FREYA'S TEARS

for violin and harp

Written: 2011
Duration: 15'
Instrumentation: violin and harp
Written for Clockwise: Marc Uys, violin and Jacqueline Kerrod, harp
 
PremiereClockwise, Harare International Festival of the Arts, Harare, Zimbabwe, AFRICA, April 30, 2011.
 
PublisherBill Holab Music

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PROGRAM NOTE

Freya’s Tears is a companion or sister piece for another work I wrote entitled The Book of Goddesses, scored for flute, harp and percussion. Each of the movements is inspired by one of three goddesses: Iris, Freya, and Sekhmet.

In Greek mythology, Iris is the personification of the rainbow and messenger of the gods. She is said to have golden wings and is associated with communication, messages and new endeavors, and travels on rainbows while carrying messages from the gods to mortals. That image in particular provided inspiration for Iris.

The second movement, Freya’s Tears, is inspired by Freya (or Freyja), one of the major goddesses of Norse Paganism. She is often described as a goddess of love, beauty and fertility. She was also associated with war, death, wealth, prophecy and magic, as well as the reading of runes, trancing and casting spells. Her most treasured possession was the Brisings’ necklace, a golden necklace crafted by four dwarfs with such artistry that it glittered like a constellation of stars in the night sky. She was married to the God Od (or Odur) who mysteriously disappeared. When she could not find him, she wept tears of gold. The tears that hit trees turned to amber, or Freya’s Tears. I try to evoke these images in the violin and harp by using harmonics, glissandi and delicate arpeggios.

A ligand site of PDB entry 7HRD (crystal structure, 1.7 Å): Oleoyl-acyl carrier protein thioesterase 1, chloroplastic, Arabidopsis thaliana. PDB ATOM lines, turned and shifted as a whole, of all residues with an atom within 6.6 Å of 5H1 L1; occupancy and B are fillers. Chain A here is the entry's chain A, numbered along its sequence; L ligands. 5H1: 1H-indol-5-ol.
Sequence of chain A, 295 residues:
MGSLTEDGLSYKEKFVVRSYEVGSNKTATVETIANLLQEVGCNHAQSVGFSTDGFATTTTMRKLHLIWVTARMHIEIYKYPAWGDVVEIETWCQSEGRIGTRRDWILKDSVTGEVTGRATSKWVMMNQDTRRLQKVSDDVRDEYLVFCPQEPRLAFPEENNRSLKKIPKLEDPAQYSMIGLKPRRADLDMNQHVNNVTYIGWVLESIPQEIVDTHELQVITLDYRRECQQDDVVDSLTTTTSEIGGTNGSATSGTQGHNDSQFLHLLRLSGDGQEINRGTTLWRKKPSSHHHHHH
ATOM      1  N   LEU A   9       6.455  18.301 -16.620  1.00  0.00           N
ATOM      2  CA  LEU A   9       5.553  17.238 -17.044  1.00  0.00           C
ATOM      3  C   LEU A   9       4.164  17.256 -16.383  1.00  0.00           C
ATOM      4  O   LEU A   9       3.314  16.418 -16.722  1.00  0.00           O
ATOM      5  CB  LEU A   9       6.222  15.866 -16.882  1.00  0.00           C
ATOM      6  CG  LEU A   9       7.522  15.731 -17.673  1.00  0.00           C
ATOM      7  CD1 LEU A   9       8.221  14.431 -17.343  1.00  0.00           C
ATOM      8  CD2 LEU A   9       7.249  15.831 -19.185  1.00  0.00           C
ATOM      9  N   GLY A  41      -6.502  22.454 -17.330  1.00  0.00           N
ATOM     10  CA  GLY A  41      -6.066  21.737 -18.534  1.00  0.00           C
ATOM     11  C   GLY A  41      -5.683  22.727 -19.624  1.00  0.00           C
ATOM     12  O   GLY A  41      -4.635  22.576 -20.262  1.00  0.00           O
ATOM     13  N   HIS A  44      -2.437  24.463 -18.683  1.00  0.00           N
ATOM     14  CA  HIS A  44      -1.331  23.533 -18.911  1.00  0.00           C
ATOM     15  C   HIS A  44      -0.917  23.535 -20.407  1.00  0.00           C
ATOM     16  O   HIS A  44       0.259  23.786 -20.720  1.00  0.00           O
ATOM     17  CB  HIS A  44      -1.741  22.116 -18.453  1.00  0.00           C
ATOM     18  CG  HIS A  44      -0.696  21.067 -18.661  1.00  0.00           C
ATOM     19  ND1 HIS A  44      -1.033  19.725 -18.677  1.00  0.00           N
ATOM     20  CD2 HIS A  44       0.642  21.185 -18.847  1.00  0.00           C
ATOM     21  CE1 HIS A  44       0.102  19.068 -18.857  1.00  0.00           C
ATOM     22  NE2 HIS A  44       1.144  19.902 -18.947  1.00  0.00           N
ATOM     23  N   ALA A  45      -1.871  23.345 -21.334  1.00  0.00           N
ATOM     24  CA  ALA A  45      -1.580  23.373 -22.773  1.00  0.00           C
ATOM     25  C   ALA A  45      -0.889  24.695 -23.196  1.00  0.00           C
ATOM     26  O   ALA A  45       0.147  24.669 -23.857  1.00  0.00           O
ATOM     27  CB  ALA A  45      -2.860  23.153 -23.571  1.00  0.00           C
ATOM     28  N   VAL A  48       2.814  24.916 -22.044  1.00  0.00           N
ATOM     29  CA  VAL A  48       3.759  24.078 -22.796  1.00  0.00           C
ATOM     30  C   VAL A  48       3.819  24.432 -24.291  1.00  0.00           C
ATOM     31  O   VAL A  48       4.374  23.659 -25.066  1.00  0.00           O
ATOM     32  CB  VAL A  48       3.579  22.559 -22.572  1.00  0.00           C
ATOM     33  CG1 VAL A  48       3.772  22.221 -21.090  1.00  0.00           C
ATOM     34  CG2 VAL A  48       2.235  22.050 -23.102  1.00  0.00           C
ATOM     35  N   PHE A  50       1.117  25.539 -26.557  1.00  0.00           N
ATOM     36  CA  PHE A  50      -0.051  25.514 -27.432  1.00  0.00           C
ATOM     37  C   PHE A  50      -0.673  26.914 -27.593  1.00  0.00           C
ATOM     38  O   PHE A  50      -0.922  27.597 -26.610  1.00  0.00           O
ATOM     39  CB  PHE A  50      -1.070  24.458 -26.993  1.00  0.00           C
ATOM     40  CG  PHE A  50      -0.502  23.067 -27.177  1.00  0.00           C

The final movement, Sekhmet, is inspired by the mythological warrior goddess Sekhmet of Upper Egypt. She is depicted as having a human body with a lioness’s head, and is the fiercest hunter known to the Egyptians. She was viewed as the protector of the pharaohs and led them in warfare. It was also said that her breath created the desert.

The first and third movements call for an optional, specialized mute called the Kerrod mute. This mute muffles some of the strings during certain passages, creating a xylophone-like sound. It was invented and developed specifically for this piece by Jacqueline Kerrod and Marc Uys of Clockwise.

Freya’s Tears is written for and dedicated to Clockwise: Marc Uys violin and Jacqueline Kerrod, harp.

Freya’s Tears is a companion work to The Book of Goddesses, introducing three further female deities, the Greek Iris, Norse Freyja and Egyptian Sekhmet. The ethnic element in the three movements of this work is slighter, or at least more generalized. Again, it does not need any programme to succeed as a tunefully attractive work.
— Rob Barnett, Music Web International
Freya’s Tears is a triptych building from pensive spaciousness, to mysterioso ripples, to echoes of a baroque minuet and then delicate Middle Eastern allusions... clearly, Paterson listens widely and has a passion for the global styles he’s so enthusiastically embraced. Play this loud and it becomes party music: play it softly and it makes for good late-night ambience.
— Alan Young, Lucid Culture
Paterson’s Freya’s Tears is intended as a sort of companion piece to The Book of Goddesses... Each section in this piece, too, has a certain ethnic or indigenous feel to it and I found it quite attractive!
— Daniel Coombs, Audiophile Audition
The viola and harp are especially poignant in the title movement, as Freya weeps tears of gold while searching for her lost husband.
— Kathy Parsons, Mainly Piano